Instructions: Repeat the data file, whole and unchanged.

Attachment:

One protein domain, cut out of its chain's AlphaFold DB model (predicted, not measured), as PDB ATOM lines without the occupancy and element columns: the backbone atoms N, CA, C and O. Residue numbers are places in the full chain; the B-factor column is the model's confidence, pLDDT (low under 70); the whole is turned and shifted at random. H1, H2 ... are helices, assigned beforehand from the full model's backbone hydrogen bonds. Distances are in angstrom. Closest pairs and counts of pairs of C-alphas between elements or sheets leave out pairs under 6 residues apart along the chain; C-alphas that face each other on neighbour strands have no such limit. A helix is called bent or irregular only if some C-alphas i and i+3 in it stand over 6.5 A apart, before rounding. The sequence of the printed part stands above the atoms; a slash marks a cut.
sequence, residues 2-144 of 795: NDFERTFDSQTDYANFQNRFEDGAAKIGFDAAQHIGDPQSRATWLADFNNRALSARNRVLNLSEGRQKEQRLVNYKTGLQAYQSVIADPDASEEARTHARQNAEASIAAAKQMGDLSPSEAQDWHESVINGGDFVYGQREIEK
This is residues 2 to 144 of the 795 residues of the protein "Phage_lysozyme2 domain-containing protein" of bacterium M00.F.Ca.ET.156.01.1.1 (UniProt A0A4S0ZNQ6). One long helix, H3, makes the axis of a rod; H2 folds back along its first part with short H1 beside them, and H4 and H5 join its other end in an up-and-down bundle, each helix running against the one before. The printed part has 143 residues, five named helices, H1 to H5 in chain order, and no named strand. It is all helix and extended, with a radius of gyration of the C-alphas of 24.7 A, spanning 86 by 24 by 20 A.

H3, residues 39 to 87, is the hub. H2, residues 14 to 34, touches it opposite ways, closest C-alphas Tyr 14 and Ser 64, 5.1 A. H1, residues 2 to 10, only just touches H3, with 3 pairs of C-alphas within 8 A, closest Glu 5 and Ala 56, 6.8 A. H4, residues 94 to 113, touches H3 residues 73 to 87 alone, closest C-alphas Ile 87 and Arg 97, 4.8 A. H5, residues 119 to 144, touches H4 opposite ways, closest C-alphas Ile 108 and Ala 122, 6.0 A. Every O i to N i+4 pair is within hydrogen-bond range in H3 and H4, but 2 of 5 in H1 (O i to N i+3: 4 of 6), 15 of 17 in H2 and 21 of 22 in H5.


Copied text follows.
One protein domain, cut out of its chain's AlphaFold DB model (predicted, not measured), as PDB ATOM lines without the occupancy and element columns: the backbone atoms N, CA, C and O. Residue numbers are places in the full chain; the B-factor column is the model's confidence, pLDDT (low under 70); the whole is turned and shifted at random. H1, H2 ... are helices, assigned beforehand from the full model's backbone hydrogen bonds. Distances are in angstrom. Closest pairs and counts of pairs of C-alphas between elements or sheets leave out pairs under 6 residues apart along the chain; C-alphas that face each other on neighbour strands have no such limit. A helix is called bent or irregular only if some C-alphas i and i+3 in it stand over 6.5 A apart, before rounding. The sequence of the printed part stands above the atoms; a slash marks a cut.
sequence, residues 2-144 of 795: NDFERTFDSQTDYANFQNRFEDGAAKIGFDAAQHIGDPQSRATWLADFNNRALSARNRVLNLSEGRQKEQRLVNYKTGLQAYQSVIADPDASEEARTHARQNAEASIAAAKQMGDLSPSEAQDWHESVINGGDFVYGQREIEK
This is residues 2 to 144 of the 795 residues of the protein "Phage_lysozyme2 domain-containing protein" of bacterium M00.F.Ca.ET.156.01.1.1 (UniProt A0A4S0ZNQ6). One long helix, H3, makes the axis of a rod; H2 folds back along its first part with short H1 beside them, and H4 and H5 join its other end in an up-and-down bundle, each helix running against the one before. The printed part has 143 residues, five named helices, H1 to H5 in chain order, and no named strand. It is all helix and extended, with a radius of gyration of the C-alphas of 24.7 A, spanning 86 by 24 by 20 A.

H3, residues 39 to 87, is the hub. H2, residues 14 to 34, touches it opposite ways, closest C-alphas Tyr 14 and Ser 64, 5.1 A. H1, residues 2 to 10, only just touches H3, with 3 pairs of C-alphas within 8 A, closest Glu 5 and Ala 56, 6.8 A. H4, residues 94 to 113, touches H3 residues 73 to 87 alone, closest C-alphas Ile 87 and Arg 97, 4.8 A. H5, residues 119 to 144, touches H4 opposite ways, closest C-alphas Ile 108 and Ala 122, 6.0 A. Every O i to N i+4 pair is within hydrogen-bond range in H3 and H4, but 2 of 5 in H1 (O i to N i+3: 4 of 6), 15 of 17 in H2 and 21 of 22 in H5.